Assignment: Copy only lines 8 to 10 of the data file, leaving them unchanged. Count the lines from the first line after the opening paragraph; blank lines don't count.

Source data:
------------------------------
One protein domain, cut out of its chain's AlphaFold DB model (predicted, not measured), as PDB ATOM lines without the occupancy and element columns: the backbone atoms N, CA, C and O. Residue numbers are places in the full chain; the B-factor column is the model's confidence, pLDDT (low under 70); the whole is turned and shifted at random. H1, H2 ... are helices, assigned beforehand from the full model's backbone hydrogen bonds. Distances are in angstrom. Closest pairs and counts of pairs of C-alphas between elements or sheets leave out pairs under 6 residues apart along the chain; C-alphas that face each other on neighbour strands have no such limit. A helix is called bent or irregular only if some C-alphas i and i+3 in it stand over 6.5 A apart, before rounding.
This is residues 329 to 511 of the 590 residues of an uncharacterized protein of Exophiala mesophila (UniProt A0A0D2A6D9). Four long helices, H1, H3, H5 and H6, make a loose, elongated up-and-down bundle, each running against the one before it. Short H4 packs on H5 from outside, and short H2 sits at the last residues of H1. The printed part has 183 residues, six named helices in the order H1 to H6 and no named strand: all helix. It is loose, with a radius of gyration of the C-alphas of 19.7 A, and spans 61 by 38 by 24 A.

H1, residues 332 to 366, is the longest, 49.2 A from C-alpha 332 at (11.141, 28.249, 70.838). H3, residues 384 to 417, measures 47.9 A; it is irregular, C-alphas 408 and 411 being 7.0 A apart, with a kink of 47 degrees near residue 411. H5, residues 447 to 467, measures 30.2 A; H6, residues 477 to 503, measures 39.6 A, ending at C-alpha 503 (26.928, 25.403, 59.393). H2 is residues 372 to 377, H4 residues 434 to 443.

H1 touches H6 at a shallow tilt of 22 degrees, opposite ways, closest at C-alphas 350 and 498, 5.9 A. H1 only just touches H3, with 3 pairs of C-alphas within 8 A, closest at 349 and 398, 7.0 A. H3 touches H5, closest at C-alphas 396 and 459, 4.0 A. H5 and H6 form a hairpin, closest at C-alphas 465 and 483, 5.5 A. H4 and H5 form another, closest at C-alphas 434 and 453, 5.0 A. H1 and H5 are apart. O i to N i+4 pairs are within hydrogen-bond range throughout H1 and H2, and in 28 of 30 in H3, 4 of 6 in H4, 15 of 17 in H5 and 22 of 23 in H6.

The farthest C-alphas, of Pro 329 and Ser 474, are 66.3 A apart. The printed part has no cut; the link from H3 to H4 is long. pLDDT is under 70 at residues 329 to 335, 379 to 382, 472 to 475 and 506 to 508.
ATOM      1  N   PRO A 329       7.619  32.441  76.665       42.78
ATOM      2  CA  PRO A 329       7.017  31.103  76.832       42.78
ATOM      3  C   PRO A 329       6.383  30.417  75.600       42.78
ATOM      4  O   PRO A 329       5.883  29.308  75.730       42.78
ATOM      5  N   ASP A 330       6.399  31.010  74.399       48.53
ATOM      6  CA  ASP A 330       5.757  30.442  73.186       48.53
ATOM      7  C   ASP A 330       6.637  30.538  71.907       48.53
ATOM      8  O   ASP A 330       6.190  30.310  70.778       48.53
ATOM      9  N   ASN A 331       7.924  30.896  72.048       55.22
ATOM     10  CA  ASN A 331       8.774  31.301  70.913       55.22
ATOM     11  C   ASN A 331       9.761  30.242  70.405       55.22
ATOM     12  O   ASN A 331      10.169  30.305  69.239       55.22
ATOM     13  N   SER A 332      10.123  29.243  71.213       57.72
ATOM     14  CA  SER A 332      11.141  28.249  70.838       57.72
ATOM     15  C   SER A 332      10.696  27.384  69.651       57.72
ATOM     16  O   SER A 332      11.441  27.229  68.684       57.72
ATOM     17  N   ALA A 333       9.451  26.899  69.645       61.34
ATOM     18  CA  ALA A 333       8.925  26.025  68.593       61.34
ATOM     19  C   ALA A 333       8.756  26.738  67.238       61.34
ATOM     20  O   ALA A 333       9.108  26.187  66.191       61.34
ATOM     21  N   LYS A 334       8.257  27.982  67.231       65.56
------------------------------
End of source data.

ATOM      4  O   PRO A 329       5.883  29.308  75.730       42.78
ATOM      5  N   ASP A 330       6.399  31.010  74.399       48.53
ATOM      6  CA  ASP A 330       5.757  30.442  73.186       48.53